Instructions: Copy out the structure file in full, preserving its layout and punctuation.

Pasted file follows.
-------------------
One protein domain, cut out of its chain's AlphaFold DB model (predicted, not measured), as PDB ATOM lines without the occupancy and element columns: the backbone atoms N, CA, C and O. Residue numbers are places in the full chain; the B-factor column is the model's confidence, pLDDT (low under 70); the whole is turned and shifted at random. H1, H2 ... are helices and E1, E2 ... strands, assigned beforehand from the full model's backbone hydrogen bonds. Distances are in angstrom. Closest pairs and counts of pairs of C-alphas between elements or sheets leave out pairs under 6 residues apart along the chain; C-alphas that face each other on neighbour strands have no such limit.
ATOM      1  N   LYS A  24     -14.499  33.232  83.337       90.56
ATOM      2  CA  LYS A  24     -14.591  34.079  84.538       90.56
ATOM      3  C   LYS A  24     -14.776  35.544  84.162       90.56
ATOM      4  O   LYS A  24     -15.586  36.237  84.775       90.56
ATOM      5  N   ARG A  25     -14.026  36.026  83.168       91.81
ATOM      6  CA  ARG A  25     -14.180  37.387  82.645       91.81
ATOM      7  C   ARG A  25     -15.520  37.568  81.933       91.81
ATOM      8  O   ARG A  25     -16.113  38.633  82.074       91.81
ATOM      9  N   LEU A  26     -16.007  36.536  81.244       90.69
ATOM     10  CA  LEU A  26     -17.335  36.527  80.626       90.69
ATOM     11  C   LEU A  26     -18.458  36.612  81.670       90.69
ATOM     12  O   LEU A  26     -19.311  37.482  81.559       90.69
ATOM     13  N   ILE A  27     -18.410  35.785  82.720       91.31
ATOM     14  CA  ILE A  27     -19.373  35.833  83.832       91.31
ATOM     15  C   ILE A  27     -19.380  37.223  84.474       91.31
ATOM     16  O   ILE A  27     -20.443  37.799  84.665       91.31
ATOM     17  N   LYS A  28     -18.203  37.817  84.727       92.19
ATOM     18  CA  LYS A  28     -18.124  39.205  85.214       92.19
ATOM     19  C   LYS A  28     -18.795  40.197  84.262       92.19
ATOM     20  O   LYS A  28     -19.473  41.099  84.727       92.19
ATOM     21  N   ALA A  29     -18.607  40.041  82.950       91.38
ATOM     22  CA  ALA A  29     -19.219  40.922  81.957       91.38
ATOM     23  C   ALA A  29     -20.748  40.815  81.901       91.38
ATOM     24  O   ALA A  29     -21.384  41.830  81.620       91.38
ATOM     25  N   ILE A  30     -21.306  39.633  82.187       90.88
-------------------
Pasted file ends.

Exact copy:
One protein domain, cut out of its chain's AlphaFold DB model (predicted, not measured), as PDB ATOM lines without the occupancy and element columns: the backbone atoms N, CA, C and O. Residue numbers are places in the full chain; the B-factor column is the model's confidence, pLDDT (low under 70); the whole is turned and shifted at random. H1, H2 ... are helices and E1, E2 ... strands, assigned beforehand from the full model's backbone hydrogen bonds. Distances are in angstrom. Closest pairs and counts of pairs of C-alphas between elements or sheets leave out pairs under 6 residues apart along the chain; C-alphas that face each other on neighbour strands have no such limit.
ATOM      1  N   LYS A  24     -14.499  33.232  83.337       90.56
ATOM      2  CA  LYS A  24     -14.591  34.079  84.538       90.56
ATOM      3  C   LYS A  24     -14.776  35.544  84.162       90.56
ATOM      4  O   LYS A  24     -15.586  36.237  84.775       90.56
ATOM      5  N   ARG A  25     -14.026  36.026  83.168       91.81
ATOM      6  CA  ARG A  25     -14.180  37.387  82.645       91.81
ATOM      7  C   ARG A  25     -15.520  37.568  81.933       91.81
ATOM      8  O   ARG A  25     -16.113  38.633  82.074       91.81
ATOM      9  N   LEU A  26     -16.007  36.536  81.244       90.69
ATOM     10  CA  LEU A  26     -17.335  36.527  80.626       90.69
ATOM     11  C   LEU A  26     -18.458  36.612  81.670       90.69
ATOM     12  O   LEU A  26     -19.311  37.482  81.559       90.69
ATOM     13  N   ILE A  27     -18.410  35.785  82.720       91.31
ATOM     14  CA  ILE A  27     -19.373  35.833  83.832       91.31
ATOM     15  C   ILE A  27     -19.380  37.223  84.474       91.31
ATOM     16  O   ILE A  27     -20.443  37.799  84.665       91.31
ATOM     17  N   LYS A  28     -18.203  37.817  84.727       92.19
ATOM     18  CA  LYS A  28     -18.124  39.205  85.214       92.19
ATOM     19  C   LYS A  28     -18.795  40.197  84.262       92.19
ATOM     20  O   LYS A  28     -19.473  41.099  84.727       92.19
ATOM     21  N   ALA A  29     -18.607  40.041  82.950       91.38
ATOM     22  CA  ALA A  29     -19.219  40.922  81.957       91.38
ATOM     23  C   ALA A  29     -20.748  40.815  81.901       91.38
ATOM     24  O   ALA A  29     -21.384  41.830  81.620       91.38
ATOM     25  N   ILE A  30     -21.306  39.633  82.187       90.88